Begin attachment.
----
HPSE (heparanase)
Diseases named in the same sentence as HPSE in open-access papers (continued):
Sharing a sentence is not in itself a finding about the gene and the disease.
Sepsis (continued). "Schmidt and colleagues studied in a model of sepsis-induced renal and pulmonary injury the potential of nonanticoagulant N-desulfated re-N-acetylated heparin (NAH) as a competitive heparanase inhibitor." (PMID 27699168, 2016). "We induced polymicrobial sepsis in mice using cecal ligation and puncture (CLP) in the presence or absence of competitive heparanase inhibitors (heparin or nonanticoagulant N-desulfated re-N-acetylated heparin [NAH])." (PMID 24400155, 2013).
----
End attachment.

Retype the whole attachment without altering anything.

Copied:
HPSE (heparanase)
Diseases named in the same sentence as HPSE in open-access papers (continued):
Sharing a sentence is not in itself a finding about the gene and the disease.
Sepsis (continued). "Schmidt and colleagues studied in a model of sepsis-induced renal and pulmonary injury the potential of nonanticoagulant N-desulfated re-N-acetylated heparin (NAH) as a competitive heparanase inhibitor." (PMID 27699168, 2016). "We induced polymicrobial sepsis in mice using cecal ligation and puncture (CLP) in the presence or absence of competitive heparanase inhibitors (heparin or nonanticoagulant N-desulfated re-N-acetylated heparin [NAH])." (PMID 24400155, 2013).